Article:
This is the second in a series of four interviews with people involved with the Willard Straight Takeover of 1969, in which black students took over the Straight to demand greater equality for minority students at Cornell. The interviews, along with a newspaper supplement and panel discussion in April, will commemorate the 40th anniversary of the takeover.
The takeover had a lasting impact on everyone who was associated with Cornell at the time. For Steve Wallenstein ’69, currently a professor at Duke, he made peace with the event by researching and writing a 600-page manuscript detailing the history of the takeover. The book was never published, but currently has a “cult status among the few Cornellians who know of it,” according to the book, Cornell ‘69. The Sun chatted with Wallenstein about his manuscript, his Cornell experience and his assessment of the takeover.
The Sun: You graduated from Cornell just as racial tensions at Cornell boiled over in the form of the takeover. What was that like?
Steve Wallenstein: Yeah our final exams, I think, were canceled. There were all these things going on on college campuses. Ithaca is very isolated, and Ithaca was in some sense an unlikely place for what happened, given that there may have been 50 blacks on campus, and Ithaca was not a metropolis, and it was just sort of tucked away.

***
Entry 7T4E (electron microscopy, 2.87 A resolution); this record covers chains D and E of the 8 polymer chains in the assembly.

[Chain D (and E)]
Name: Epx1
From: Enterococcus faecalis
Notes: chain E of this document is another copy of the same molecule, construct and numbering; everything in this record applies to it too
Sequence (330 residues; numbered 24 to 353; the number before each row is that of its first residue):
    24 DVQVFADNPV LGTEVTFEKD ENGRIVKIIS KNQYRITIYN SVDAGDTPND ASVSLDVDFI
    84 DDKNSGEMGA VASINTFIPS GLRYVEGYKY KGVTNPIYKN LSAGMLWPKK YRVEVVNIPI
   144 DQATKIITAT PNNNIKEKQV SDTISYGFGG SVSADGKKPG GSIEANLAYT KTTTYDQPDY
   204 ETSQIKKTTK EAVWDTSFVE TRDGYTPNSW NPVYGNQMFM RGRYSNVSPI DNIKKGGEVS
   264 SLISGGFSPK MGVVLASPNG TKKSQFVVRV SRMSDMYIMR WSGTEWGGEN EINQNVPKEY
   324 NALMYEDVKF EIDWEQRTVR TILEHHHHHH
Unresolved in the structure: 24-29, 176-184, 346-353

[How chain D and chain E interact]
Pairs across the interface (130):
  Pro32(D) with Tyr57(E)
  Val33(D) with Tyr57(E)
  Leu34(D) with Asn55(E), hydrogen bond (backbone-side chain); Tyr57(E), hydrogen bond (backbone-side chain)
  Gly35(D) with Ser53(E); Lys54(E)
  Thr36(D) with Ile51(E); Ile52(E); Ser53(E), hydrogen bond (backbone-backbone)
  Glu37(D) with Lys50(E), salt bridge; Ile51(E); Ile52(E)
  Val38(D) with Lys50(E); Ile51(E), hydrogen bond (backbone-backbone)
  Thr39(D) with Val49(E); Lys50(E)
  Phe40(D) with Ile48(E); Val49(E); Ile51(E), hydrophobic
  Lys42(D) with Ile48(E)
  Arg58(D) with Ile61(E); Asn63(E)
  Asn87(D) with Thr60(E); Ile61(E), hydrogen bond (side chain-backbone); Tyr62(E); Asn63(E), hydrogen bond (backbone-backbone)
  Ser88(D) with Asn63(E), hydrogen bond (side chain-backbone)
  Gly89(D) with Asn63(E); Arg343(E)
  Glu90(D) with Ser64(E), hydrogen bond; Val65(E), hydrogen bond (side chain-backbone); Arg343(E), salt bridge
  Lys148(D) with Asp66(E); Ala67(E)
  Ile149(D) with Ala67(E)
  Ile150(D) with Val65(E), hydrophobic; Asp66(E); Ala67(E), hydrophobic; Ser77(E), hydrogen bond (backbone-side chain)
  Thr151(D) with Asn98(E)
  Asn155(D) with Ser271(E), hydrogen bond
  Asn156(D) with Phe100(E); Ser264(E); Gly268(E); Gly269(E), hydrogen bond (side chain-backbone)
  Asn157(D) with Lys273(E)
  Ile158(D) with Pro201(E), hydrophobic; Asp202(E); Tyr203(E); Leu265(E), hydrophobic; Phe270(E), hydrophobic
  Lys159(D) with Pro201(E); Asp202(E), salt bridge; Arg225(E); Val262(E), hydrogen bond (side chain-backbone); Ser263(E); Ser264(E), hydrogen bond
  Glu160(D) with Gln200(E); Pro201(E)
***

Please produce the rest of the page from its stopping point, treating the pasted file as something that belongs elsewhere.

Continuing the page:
When the black students took over the student union and brought in guns, I think that was sort of over the top. I guess it was a lot of stuff building and things sort of finally took center stage. And, you know, 40 years ago we didn’t even dream of having a black president. I think the black students at Cornell felt particularly out of place, given that there was no community in Ithaca. And I guess the political climate was just crazy.
There were a lot of professors that I was sort of close to in terms of the research, and some of whom were considered fairly right wing. A lot of the government professors were really outraged by the University response. In not pursuing charges and claiming it a victory when the black students left the Straight. Well, Perkins didn’t last, right? He was sort of forced out because of the way he handled the situation
Sun: What was the defining moment of the takeover for you?
S.W.: I think I was outside watching because I was so fascinated. They had encouraged students to stay away. And you could see from a distance the black students walking across the campus with the guns, with the ammunition, that was an amazing moment. It was such a sense of relief that the incident ended without any shots being fired or anyone getting hurt because it was so crazy that they had machine guns.
Sun: When the takeover happened, did it immediately occur to you that this was history in the making?
S.W.: Yeah, sure. It was on the front page of The New York Times.
Sun: What led you to turn your experiences into a book?